The past two years have been the best I can remember.
I have consummated my passion for France and my passion for writing in one 24 month period. First I ran away to France for six months. Then I applied for the professional writing course of my dreams. Then I got in! I’m more than halfway through and I never want it to end. This story was first published in the February/March issue of The Victorian Writer. David Brooks, columnist for The New York Times, once said:
people who live with passion start out with an especially intense desire to complete themselves.
It’s as good an explanation as any for my decision to go back to full-time study after an absence of 35 years. I’ve had a number of fulfilling careers in my life, but my burning ambition for the last decade has been to become a published author.
It wasn’t bravery that led me to apply for a course in professional writing and editing at RMIT; it was a compulsion akin to the drive to reproduce. Not everyone has it but those who do are helpless in the face of it. And so I left secure employment for the world of narrative arcs, omniscient first persons, squinting modifiers and penury.
I have always prided myself on my superior spelling and grammar. It turns out that pride is completely misguided.
The Introduction to Editing class soon taught me that my knowledge was based on gut feeling alone. I have absolutely no idea of prepositions, conjunctions or transitive verbs (or even intransitive ones). I wouldn’t know a passive voice if I fell over it. Our teacher assures us that by the end of the year we will be making gerund jokes.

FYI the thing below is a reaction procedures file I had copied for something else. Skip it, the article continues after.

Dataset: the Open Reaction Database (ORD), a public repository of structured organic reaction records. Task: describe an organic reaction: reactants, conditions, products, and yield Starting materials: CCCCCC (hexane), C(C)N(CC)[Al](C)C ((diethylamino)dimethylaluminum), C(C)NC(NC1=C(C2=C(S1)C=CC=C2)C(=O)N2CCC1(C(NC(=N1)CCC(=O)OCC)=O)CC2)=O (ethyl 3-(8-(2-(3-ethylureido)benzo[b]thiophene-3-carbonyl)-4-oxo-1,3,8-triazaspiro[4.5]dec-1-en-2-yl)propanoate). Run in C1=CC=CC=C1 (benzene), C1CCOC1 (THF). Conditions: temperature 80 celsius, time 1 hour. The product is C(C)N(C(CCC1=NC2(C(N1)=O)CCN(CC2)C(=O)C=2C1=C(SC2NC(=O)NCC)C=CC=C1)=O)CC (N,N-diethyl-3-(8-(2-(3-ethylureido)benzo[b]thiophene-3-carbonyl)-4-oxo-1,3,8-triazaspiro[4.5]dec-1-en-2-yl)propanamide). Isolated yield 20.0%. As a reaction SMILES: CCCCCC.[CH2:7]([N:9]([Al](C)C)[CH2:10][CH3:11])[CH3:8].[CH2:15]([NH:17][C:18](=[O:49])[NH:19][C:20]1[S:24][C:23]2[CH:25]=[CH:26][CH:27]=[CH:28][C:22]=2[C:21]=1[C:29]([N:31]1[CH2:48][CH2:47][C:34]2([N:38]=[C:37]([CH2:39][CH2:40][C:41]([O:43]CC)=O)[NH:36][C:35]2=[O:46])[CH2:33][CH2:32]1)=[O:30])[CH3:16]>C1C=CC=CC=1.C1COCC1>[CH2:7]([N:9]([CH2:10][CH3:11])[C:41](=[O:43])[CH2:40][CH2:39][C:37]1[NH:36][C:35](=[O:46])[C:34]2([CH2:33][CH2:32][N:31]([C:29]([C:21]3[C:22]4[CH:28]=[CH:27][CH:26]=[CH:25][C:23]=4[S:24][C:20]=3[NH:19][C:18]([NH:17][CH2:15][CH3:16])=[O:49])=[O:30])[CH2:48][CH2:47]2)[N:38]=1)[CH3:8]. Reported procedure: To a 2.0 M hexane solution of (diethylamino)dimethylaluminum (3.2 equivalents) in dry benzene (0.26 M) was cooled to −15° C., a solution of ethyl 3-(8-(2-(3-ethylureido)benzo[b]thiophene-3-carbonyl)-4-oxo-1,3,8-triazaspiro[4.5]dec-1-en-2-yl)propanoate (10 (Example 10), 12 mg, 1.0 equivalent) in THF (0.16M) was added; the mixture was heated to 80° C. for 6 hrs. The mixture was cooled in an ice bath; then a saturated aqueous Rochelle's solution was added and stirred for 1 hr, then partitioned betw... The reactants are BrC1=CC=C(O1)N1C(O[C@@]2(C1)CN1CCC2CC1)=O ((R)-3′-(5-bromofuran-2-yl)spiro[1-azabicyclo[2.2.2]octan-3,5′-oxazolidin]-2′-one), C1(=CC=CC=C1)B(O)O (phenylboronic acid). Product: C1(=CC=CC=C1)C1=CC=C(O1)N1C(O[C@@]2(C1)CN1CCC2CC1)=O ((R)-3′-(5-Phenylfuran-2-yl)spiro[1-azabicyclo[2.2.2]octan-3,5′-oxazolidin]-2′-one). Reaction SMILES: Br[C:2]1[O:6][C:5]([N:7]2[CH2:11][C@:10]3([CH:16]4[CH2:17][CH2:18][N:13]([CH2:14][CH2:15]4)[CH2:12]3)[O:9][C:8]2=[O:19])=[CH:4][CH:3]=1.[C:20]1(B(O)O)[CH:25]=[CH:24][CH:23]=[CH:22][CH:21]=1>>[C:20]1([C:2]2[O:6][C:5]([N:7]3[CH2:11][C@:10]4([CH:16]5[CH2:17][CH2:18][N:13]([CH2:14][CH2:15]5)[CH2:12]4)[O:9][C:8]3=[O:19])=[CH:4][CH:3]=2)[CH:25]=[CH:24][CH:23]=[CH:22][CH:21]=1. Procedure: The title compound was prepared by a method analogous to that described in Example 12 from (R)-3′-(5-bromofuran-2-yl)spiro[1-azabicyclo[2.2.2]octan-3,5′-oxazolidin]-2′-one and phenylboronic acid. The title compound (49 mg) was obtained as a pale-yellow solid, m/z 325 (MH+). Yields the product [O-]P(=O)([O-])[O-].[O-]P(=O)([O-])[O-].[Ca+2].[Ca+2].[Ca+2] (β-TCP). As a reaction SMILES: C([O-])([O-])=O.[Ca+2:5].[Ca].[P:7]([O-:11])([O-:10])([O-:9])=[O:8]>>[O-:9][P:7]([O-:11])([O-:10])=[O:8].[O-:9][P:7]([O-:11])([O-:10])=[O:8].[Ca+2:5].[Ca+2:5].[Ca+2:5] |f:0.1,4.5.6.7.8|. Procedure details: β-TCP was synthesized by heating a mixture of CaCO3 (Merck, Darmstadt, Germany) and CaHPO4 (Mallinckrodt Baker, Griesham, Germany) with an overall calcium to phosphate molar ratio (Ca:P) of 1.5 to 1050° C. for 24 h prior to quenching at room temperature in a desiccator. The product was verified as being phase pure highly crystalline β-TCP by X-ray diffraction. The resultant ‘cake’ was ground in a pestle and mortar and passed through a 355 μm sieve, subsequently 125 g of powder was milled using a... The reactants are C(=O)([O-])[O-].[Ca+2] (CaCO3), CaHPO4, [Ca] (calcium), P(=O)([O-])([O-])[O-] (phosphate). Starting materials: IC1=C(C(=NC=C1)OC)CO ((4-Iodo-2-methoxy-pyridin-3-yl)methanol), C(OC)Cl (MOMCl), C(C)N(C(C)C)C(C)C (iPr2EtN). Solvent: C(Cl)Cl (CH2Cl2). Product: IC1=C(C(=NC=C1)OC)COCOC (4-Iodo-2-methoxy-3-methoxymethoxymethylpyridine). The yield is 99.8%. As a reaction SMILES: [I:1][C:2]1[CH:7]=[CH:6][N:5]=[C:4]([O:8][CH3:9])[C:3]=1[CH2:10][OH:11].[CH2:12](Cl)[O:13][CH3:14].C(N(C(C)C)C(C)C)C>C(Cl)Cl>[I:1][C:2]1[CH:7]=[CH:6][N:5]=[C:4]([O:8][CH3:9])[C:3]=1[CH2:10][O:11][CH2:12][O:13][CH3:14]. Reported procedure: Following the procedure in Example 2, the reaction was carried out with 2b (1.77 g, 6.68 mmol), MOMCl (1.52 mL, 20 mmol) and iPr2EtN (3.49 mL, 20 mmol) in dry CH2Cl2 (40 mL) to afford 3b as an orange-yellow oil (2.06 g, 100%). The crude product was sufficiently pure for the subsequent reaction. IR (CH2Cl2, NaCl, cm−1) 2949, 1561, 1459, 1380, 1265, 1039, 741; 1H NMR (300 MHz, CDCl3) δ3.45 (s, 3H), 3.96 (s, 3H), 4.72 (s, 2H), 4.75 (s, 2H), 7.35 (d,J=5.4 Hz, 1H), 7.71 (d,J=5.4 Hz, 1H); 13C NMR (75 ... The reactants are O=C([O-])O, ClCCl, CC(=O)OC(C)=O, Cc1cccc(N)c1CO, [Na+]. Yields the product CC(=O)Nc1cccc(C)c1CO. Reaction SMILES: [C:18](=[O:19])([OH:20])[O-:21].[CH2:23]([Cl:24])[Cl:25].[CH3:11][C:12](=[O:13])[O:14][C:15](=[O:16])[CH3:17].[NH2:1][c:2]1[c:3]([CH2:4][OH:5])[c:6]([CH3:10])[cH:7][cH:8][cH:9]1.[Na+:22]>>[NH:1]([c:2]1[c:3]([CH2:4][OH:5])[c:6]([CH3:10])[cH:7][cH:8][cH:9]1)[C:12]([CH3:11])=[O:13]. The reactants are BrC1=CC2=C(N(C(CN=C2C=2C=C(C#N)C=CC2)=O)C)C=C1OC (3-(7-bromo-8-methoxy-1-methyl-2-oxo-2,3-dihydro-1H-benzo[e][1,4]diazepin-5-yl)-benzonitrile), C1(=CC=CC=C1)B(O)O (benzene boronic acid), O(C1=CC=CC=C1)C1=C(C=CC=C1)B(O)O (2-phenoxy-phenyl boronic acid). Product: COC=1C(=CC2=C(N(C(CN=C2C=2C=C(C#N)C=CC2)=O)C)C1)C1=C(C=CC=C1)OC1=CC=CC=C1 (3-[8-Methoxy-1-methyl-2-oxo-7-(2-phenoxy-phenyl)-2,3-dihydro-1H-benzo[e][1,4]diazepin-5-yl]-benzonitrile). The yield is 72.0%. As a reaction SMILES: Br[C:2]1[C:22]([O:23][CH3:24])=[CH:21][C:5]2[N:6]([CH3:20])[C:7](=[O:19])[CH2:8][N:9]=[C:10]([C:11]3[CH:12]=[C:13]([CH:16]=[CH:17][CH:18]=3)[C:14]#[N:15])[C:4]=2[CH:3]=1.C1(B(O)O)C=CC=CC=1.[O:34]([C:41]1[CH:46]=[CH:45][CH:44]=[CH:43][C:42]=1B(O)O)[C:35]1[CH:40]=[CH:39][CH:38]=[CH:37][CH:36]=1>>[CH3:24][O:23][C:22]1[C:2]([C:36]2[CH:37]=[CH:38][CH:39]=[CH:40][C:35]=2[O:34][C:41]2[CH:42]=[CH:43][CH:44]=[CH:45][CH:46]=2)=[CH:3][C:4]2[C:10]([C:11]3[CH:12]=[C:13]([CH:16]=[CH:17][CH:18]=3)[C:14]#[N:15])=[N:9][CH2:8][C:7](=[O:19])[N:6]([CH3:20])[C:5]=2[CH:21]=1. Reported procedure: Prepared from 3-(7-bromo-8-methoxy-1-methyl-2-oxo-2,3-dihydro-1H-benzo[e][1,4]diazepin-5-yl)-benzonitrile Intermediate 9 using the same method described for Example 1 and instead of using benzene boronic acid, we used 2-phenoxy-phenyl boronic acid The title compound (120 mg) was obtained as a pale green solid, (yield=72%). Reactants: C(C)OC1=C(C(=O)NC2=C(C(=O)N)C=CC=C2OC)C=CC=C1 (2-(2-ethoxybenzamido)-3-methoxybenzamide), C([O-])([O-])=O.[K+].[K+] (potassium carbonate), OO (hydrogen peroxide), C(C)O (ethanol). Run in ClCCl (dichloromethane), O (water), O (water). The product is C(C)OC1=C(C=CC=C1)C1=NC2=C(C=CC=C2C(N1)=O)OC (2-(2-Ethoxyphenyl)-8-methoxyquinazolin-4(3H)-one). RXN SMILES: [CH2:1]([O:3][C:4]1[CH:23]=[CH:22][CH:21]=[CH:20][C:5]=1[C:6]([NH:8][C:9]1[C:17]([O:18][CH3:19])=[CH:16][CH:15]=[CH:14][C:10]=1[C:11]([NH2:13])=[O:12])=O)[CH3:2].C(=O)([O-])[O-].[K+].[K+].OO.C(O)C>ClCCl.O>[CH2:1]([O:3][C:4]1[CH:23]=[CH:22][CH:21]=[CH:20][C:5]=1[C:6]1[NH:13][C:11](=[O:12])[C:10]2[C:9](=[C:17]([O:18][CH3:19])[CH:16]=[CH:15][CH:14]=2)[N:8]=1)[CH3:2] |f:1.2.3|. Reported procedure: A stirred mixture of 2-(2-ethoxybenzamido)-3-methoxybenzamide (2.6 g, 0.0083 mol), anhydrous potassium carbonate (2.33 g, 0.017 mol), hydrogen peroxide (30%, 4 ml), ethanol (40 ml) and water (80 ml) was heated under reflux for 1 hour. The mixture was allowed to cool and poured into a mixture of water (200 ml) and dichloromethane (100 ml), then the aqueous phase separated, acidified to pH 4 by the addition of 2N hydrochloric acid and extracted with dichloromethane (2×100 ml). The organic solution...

Text and Image is even more of a challenge. In a sea of millennials, I am one of a small cohort of baby boomers with little more than a rudimentary grasp of Photoshop and no knowledge of design software. I am one of only two people who regularly attend the Wednesday afternoon optional ‘seminar’ in this subject; the other is the teacher.
And then there are the writing classes.
As eager new students we could hardly wait to put pen to paper for the five minute writing exercises. It came as a surprise to most of us that our written work was to be shared with the class. Reading your work out loud for the first time to a group of strangers is one of the most daunting things a would-be author can do. On the positive side – at least with fiction – you can pretend that what you’ve written is purely the product of your imagination.
Not so the non-fiction component of the course. A 1500 word personal essay is a mandatory part of the syllabus, as is workshopping it in class. The best you can do for protection is to write it in third person and hope you get through reading it to the group without sobbing. In preparation for this ordeal, we share our class writing exercises with a classmate.
One afternoon our task was to start a piece with the words ‘The saddest thing I ever saw…’. My writing partner wrote a beautiful piece about her mother. Unfortunately, neither she nor I could read it out loud. God knows we tried. My friend had to excuse herself and head for the bathroom to splash her face, followed shortly by me on the pretext of checking on her. We both knew I just needed a place to close the door and have a good howl. This course is like that.
Sharing your experiences and greatest fears with people who were so recently strangers creates a degree of intimacy in a very short space of time.
It’s a wonderful thing that rarely happens in the world outside our cloistered building. Gender, age and status are irrelevant when you are ripping your heart out and laying it bare. We are growing together as writers and the support of our peers is essential to the process.
Six months into a two year course, I’m still a long way off ‘completing’ myself but my passion remains undiminished. What drives me is impossible to keep trapped in a glass jar forever. I have yet to succeed in my endeavour, but I reckon I’ve managed to loosen the lid.
This piece was first published in The Victorian Writer in February 2017.